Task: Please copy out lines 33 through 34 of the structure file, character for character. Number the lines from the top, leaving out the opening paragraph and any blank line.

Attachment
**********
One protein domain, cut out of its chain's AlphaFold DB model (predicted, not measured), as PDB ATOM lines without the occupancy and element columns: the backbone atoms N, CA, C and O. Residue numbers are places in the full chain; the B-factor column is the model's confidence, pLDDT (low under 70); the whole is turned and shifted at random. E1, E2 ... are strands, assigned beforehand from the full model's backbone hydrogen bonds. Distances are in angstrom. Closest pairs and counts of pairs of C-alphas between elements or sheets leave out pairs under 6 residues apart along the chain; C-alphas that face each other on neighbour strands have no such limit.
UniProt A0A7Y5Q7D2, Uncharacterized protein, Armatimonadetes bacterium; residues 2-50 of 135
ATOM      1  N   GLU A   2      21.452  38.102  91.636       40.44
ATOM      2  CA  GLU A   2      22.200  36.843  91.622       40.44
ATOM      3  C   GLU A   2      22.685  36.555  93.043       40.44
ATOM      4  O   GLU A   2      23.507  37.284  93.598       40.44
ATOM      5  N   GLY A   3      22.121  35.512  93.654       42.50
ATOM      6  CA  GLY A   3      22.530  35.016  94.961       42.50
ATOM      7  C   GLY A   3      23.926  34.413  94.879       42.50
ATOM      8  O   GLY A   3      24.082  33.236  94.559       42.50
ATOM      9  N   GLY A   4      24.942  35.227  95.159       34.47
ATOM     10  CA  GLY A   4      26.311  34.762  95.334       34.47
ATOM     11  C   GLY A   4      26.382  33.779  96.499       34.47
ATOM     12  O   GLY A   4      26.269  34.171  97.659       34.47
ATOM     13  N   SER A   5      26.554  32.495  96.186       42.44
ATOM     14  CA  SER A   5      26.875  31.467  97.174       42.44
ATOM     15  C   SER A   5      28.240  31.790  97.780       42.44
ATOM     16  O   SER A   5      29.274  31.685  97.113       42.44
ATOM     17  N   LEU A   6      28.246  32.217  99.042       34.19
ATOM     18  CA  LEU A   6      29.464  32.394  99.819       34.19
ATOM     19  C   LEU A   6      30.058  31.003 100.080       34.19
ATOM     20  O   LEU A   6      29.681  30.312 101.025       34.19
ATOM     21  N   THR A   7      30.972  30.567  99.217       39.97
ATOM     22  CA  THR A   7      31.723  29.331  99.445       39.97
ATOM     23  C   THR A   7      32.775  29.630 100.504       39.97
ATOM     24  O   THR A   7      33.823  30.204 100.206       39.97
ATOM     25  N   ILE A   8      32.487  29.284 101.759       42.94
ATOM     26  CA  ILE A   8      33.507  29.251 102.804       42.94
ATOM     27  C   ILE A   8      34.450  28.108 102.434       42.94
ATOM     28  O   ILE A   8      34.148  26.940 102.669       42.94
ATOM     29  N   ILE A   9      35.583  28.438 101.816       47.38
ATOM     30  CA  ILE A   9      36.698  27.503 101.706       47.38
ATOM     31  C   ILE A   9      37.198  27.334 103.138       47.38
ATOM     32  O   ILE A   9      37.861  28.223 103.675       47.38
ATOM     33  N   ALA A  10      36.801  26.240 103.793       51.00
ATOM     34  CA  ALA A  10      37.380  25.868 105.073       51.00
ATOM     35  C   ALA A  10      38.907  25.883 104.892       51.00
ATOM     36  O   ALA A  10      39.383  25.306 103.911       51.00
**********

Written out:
ATOM     32  O   ILE A   9      37.861  28.223 103.675       47.38
ATOM     33  N   ALA A  10      36.801  26.240 103.793       51.00